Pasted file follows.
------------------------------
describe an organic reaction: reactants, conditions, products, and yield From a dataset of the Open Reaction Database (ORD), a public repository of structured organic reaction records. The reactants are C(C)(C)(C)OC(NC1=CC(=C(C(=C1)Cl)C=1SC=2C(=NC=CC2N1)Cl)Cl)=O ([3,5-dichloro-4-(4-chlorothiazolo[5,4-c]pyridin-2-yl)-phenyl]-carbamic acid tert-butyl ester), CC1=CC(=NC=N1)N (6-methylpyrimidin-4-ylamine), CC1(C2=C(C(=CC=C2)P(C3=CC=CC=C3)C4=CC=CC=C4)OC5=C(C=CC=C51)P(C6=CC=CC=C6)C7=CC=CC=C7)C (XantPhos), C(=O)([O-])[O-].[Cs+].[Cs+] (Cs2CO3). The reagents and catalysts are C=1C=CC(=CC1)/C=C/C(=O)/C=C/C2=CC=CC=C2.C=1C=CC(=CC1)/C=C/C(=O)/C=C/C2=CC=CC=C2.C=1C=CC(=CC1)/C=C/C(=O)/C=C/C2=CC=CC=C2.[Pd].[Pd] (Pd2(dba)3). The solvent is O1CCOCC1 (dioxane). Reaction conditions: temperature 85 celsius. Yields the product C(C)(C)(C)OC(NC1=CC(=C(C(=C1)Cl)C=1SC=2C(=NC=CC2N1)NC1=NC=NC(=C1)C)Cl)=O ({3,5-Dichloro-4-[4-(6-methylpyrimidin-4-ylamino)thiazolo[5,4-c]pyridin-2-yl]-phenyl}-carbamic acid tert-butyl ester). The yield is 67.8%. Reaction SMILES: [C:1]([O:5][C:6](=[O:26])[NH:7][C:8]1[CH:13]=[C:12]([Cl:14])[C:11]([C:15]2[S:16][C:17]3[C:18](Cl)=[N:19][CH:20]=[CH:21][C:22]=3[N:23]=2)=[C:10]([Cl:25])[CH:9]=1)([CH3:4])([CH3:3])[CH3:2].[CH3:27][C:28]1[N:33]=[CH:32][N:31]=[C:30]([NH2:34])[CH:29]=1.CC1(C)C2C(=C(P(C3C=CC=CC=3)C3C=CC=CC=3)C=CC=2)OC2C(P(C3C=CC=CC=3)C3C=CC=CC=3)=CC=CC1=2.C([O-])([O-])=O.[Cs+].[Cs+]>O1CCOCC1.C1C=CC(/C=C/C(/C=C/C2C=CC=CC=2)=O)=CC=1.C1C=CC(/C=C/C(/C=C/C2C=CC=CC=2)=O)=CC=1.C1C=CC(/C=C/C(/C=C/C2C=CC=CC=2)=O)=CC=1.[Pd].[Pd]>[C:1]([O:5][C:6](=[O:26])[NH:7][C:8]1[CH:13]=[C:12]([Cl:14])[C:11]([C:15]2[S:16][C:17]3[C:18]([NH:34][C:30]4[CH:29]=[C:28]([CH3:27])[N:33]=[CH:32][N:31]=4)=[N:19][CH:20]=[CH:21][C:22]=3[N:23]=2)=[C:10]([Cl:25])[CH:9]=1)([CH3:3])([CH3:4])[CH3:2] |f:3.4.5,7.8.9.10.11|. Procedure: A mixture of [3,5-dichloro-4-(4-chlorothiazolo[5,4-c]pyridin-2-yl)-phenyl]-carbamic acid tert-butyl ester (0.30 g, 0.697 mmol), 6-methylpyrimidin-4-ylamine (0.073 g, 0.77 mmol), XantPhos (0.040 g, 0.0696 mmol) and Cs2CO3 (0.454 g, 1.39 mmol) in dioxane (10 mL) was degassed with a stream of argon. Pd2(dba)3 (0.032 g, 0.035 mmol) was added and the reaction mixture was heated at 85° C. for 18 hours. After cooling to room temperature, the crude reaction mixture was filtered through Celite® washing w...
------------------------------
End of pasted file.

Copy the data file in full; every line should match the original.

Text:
describe an organic reaction: reactants, conditions, products, and yield From a dataset of the Open Reaction Database (ORD), a public repository of structured organic reaction records. The reactants are C(C)(C)(C)OC(NC1=CC(=C(C(=C1)Cl)C=1SC=2C(=NC=CC2N1)Cl)Cl)=O ([3,5-dichloro-4-(4-chlorothiazolo[5,4-c]pyridin-2-yl)-phenyl]-carbamic acid tert-butyl ester), CC1=CC(=NC=N1)N (6-methylpyrimidin-4-ylamine), CC1(C2=C(C(=CC=C2)P(C3=CC=CC=C3)C4=CC=CC=C4)OC5=C(C=CC=C51)P(C6=CC=CC=C6)C7=CC=CC=C7)C (XantPhos), C(=O)([O-])[O-].[Cs+].[Cs+] (Cs2CO3). The reagents and catalysts are C=1C=CC(=CC1)/C=C/C(=O)/C=C/C2=CC=CC=C2.C=1C=CC(=CC1)/C=C/C(=O)/C=C/C2=CC=CC=C2.C=1C=CC(=CC1)/C=C/C(=O)/C=C/C2=CC=CC=C2.[Pd].[Pd] (Pd2(dba)3). The solvent is O1CCOCC1 (dioxane). Reaction conditions: temperature 85 celsius. Yields the product C(C)(C)(C)OC(NC1=CC(=C(C(=C1)Cl)C=1SC=2C(=NC=CC2N1)NC1=NC=NC(=C1)C)Cl)=O ({3,5-Dichloro-4-[4-(6-methylpyrimidin-4-ylamino)thiazolo[5,4-c]pyridin-2-yl]-phenyl}-carbamic acid tert-butyl ester). The yield is 67.8%. Reaction SMILES: [C:1]([O:5][C:6](=[O:26])[NH:7][C:8]1[CH:13]=[C:12]([Cl:14])[C:11]([C:15]2[S:16][C:17]3[C:18](Cl)=[N:19][CH:20]=[CH:21][C:22]=3[N:23]=2)=[C:10]([Cl:25])[CH:9]=1)([CH3:4])([CH3:3])[CH3:2].[CH3:27][C:28]1[N:33]=[CH:32][N:31]=[C:30]([NH2:34])[CH:29]=1.CC1(C)C2C(=C(P(C3C=CC=CC=3)C3C=CC=CC=3)C=CC=2)OC2C(P(C3C=CC=CC=3)C3C=CC=CC=3)=CC=CC1=2.C([O-])([O-])=O.[Cs+].[Cs+]>O1CCOCC1.C1C=CC(/C=C/C(/C=C/C2C=CC=CC=2)=O)=CC=1.C1C=CC(/C=C/C(/C=C/C2C=CC=CC=2)=O)=CC=1.C1C=CC(/C=C/C(/C=C/C2C=CC=CC=2)=O)=CC=1.[Pd].[Pd]>[C:1]([O:5][C:6](=[O:26])[NH:7][C:8]1[CH:13]=[C:12]([Cl:14])[C:11]([C:15]2[S:16][C:17]3[C:18]([NH:34][C:30]4[CH:29]=[C:28]([CH3:27])[N:33]=[CH:32][N:31]=4)=[N:19][CH:20]=[CH:21][C:22]=3[N:23]=2)=[C:10]([Cl:25])[CH:9]=1)([CH3:3])([CH3:4])[CH3:2] |f:3.4.5,7.8.9.10.11|. Procedure: A mixture of [3,5-dichloro-4-(4-chlorothiazolo[5,4-c]pyridin-2-yl)-phenyl]-carbamic acid tert-butyl ester (0.30 g, 0.697 mmol), 6-methylpyrimidin-4-ylamine (0.073 g, 0.77 mmol), XantPhos (0.040 g, 0.0696 mmol) and Cs2CO3 (0.454 g, 1.39 mmol) in dioxane (10 mL) was degassed with a stream of argon. Pd2(dba)3 (0.032 g, 0.035 mmol) was added and the reaction mixture was heated at 85° C. for 18 hours. After cooling to room temperature, the crude reaction mixture was filtered through Celite® washing w...